Banyan Drive

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Banyan Drive in 2007
Palm trees on the coast near Banyan Drive

Banyan Drive is a tree-lined street at the shoreline of Hilo, Hawaii, coordinates 19°43′32″N 155°3′48″W / 19.72556°N 155.06333°W / 19.72556; -155.06333Coordinates: 19°43′32″N 155°3′48″W / 19.72556°N 155.06333°W / 19.72556; -155.06333. It is known as the "Hilo Walk of Fame" for the banyan trees planted by celebrities. These trees have withstood several tsunamis that have devastated the town on the Big Island of Hawaii.


The drive circles the Waiakea Peninsula, near Hilo International Airport, and boasts the largest hotels on the eastern side of the Big Island. In 1933, several park commissioners decided that it would be a good idea to have celebrities plant banyan tree saplings along the peninsula. In 1934, with the arrival of President Franklin Roosevelt in Hilo, it was decided to build a drive through the trees, then only of crushed coral. At the time, the peninsula hosted the Hilo Yacht club and several homes. In late 1933, Cecil B. DeMille was on the island filming "Four Frightened People". Several of the actors along with Mr. and Mrs. DeMille, all planted trees in their own honor. According to records, 8 trees were planted in October 1933. In addition to the movie stars, one tree was also planted by the famous baseballer, George Herman "Babe" Ruth.

Planting of trees by celebrities continued with an additional 10 trees planted in 1934, 15 in 1935, 6 in 1936, 5 in 1937, 4 in 1938. Two trees were planted in 1941, one in 1952 by Senator Richard Nixon, and two in 1972 by Pat Nixon, one to replace the tree planted by her husband which was lost in a storm and the other to honor her as first lady. In 1991 Polly Mooney replanted a tree lost to a tsunami honoring Civitan International leader Courtney Shropshire. Mrs. Mooney was also honored by being the first woman president of the previously male-dominated Civitan. The tree bears both their names.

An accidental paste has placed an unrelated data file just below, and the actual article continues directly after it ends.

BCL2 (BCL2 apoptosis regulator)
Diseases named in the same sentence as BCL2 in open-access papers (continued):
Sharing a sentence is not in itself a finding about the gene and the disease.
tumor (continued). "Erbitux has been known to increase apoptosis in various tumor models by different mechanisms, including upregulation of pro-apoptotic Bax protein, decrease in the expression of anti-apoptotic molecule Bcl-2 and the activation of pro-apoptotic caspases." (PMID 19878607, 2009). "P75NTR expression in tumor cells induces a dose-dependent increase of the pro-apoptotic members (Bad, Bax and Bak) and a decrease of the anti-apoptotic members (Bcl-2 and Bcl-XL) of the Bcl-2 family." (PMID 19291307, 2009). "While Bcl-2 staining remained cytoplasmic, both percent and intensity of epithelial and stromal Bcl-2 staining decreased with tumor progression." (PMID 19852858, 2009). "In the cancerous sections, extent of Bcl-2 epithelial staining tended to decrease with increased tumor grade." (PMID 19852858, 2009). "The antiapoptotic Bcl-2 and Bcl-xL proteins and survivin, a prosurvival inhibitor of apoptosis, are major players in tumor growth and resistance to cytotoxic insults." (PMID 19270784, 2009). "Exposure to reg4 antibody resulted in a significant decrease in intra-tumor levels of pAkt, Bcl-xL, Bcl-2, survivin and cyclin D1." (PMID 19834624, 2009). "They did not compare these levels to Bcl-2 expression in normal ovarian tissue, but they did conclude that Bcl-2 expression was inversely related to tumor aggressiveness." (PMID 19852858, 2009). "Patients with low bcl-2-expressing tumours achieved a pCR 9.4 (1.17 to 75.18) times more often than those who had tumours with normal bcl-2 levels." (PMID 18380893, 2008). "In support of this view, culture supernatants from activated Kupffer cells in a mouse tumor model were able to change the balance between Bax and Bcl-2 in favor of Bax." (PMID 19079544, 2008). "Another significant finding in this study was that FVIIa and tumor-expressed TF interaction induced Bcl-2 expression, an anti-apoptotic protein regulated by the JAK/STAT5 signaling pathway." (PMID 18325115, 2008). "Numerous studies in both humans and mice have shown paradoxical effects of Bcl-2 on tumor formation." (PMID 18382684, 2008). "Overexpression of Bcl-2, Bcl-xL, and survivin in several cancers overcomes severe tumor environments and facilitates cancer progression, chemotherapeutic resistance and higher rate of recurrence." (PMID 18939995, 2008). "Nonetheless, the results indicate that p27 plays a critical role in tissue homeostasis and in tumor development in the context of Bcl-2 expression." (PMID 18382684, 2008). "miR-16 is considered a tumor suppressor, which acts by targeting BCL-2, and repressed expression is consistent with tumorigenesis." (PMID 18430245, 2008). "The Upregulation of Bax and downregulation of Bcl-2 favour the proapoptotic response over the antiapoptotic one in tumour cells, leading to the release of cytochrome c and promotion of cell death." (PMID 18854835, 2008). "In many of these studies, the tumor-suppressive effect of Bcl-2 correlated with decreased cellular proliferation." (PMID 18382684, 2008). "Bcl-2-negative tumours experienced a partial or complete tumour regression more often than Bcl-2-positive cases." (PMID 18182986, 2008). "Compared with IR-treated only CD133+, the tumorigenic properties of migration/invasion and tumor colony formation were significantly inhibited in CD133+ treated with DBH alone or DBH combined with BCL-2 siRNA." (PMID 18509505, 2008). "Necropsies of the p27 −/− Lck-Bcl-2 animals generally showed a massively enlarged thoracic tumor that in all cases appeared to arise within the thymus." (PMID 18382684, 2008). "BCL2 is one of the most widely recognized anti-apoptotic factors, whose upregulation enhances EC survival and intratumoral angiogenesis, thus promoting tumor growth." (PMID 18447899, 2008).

Most of the trees still thrive along Banyan Drive, having grown into a thick canopy, making it popular for walking. The trees, which still bear the names of the planters, honor movie stars, religious leaders, political leaders, famous authors, adventurers and local Hawaiians.

It is located in Liliʻuokalani Gardens, and a small footbridge leads to Moku Ola, also known as Coconut Island.


Movie stars[edit]

Movie stars (and directors) include Cecil B. DeMille and his wife Constance, Mary Boland, William Gargan, Edna Best Marshall wife of Herbert Marshall who also planted a tree, and Leo Carrillo.


Adventurers who planted trees include pilots Amelia Earhart, Knefler McGinnis and Arctic and Antarctic explorer, Lincoln Ellsworth.

Religious leaders[edit]

Religious leaders were also honored by planting banyans in Hilo. These include then president of The Church of Jesus Christ of Latter-day Saints, Heber J. Grant, Roman Catholic Bishop Stephen Alencastre, Monshu of the Hongwanji Buddhists Kosho Ohtani, Methodist leader Bishop Gerald Kennedy who planted a tree along the drive but it was not a banyan tree, Japanese Christian reformer Toyohiko Kagawa, YMCA Training School President Dr. L. L. Doggett, and Dr. Daniel A. Poling, once pastor of the Marble Collegiate Church.


Politicians that planted banyans include Franklin D. Roosevelt, Richard Nixon, Treasury Secretary Henry Morgenthau, War Secretary George Dern, Postmaster James Farley, National Guard Chief George Leach, Hawaii County Chairman Helene Hale, Hawaii County Chairman Samuel M. Spencer, Secretary of the Interior Oscar Chapman, and Hawaii Territorial Governor Oren Long.

Notable Hawaiians[edit]